Log in
updated 2:54 PM CDT, Jul 28, 2018

FlynnsHarp logo 042016

Stuart Anderson, iconic name in restaurants, marking 50 years since steakhouse launch

More than a quarter century after he left the restaurant business, former western cattle rancher Stuart Anderson's name remains the iconic brand on the concept of affordable steakhouses.

 

And on April 1, Anderson, now 91 and retired with his wife, Helen, to a condo in Rancho Mirage, CA, will mark the 50th anniversary of the opening of the first Stuart Anderson's Black Angus near the Seattle waterfront.

Stuart Anderson

 

That first restaurant, in 1964, became a chain of 110 steakhouse restaurants across 19 states, each restaurant bearing the Stuart Anderson's Black Angus name and menus with the icon that became known affectionately as "the square cow," a squared cow's head inside a square frame.

 

The image has changed but the Black Angus part of the name, as well as the explanation of Anderson's philosophy in launching his steakhouse concept, are still touted on the menus at the 45 Black Angus restaurants, now owned by Los Altos, CA-based American Restaurant Group in six western states.

Famous "Square cow" logo.

 

I visited a couple of weeks ago with Stuart and Helen, his wife of more than 40 years, at their condo, looking west toward the San Jacinto Mountains. Anderson sported his signature mustache and cowboy hat, anxious to discuss his new book, which won't be out in time to mark the half-century milestone.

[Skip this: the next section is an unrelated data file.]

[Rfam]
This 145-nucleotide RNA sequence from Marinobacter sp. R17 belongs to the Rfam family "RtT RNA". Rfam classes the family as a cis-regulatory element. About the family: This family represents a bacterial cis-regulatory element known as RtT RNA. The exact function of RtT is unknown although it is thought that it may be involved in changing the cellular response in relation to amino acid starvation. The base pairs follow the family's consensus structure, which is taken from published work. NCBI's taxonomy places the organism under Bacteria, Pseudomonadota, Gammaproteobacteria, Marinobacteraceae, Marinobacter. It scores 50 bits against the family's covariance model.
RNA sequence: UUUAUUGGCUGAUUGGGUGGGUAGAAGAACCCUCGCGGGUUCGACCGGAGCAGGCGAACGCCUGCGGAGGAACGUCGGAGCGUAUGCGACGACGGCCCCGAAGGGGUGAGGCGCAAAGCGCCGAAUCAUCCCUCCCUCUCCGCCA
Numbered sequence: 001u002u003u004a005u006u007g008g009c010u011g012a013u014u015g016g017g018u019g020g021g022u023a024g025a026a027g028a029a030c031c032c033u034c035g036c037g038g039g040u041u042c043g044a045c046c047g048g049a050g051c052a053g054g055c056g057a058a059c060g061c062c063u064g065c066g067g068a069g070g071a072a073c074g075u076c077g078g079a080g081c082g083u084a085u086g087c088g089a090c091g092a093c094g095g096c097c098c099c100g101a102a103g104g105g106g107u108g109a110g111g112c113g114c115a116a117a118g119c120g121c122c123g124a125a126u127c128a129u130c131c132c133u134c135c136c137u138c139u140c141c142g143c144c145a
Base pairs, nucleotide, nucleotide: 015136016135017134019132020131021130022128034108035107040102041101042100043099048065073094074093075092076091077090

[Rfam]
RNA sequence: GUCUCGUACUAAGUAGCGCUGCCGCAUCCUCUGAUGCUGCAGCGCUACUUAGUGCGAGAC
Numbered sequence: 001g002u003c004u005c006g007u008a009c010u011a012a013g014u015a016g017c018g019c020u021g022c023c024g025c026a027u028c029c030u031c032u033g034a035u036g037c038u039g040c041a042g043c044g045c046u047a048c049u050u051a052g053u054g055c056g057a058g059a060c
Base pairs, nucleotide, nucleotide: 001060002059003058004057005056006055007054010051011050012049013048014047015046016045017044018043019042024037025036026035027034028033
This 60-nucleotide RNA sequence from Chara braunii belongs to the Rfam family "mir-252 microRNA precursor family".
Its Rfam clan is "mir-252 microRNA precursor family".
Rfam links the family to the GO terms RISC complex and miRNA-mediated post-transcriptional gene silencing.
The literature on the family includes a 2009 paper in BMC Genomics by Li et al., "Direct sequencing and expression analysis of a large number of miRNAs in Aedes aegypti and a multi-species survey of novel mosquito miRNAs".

In fact, neither was certain what kind of a celebration of the special anniversary might be planned by the owners, but both enthused about the opening last month of the latest Black Angus in Brentwood, CA, where the chain brought him to be on hand and introduced.

 

"They still remember me," he laughed. "He was the star of the event," said Helen.

 

He wanted to talk about the book, Corporate Cowboy, the story of how he built the restaurant empire that became a national company with 10,000 employees and annual revenue of $260 million. It's actually a longer official title: "Corporate Cowboy Stuart Anderson: how a maverick entrepreneur built Black Angus, America's #1 restaurant chain of the 1980s."

 

Anderson speaks and moves slowly from the effects of a stroke he suffered five years ago but retains a firm gaze under the brim of his cowboy hat and a sharp mind. Helen refers to the recovery by the man she refers as "my cowboy" as "miraculous."

 

The book unfolds, as did his first one a couple of years ago, by his dictating to Helen or, if she's not there at the time, using a recorder from which she later transcribes.

 

He first tried his hand as an author when he produced "Here's the Beef! My Story of Beef, " a book he described as "fun and informative" that sold thousands of copies in the Black Angus restaurants. The book was meant to be an answer to the highly popular McDonald's commercial in which an elderly lady asks: "Where's the Beef?"

 

Anderson recalls that he was already in the business in Seattle, owning a hotel and a restaurant, but says he much preferred the restaurant part of the business.

 

So his strategy for his Black Angus concept was simple:

"A one-price steak, with six choices of cut, for $2," he recalls. "We got the meat from Australia, which had to be tamed a bit when it got here. We soon raised the price to $2.95 for a full dinner with a good steak."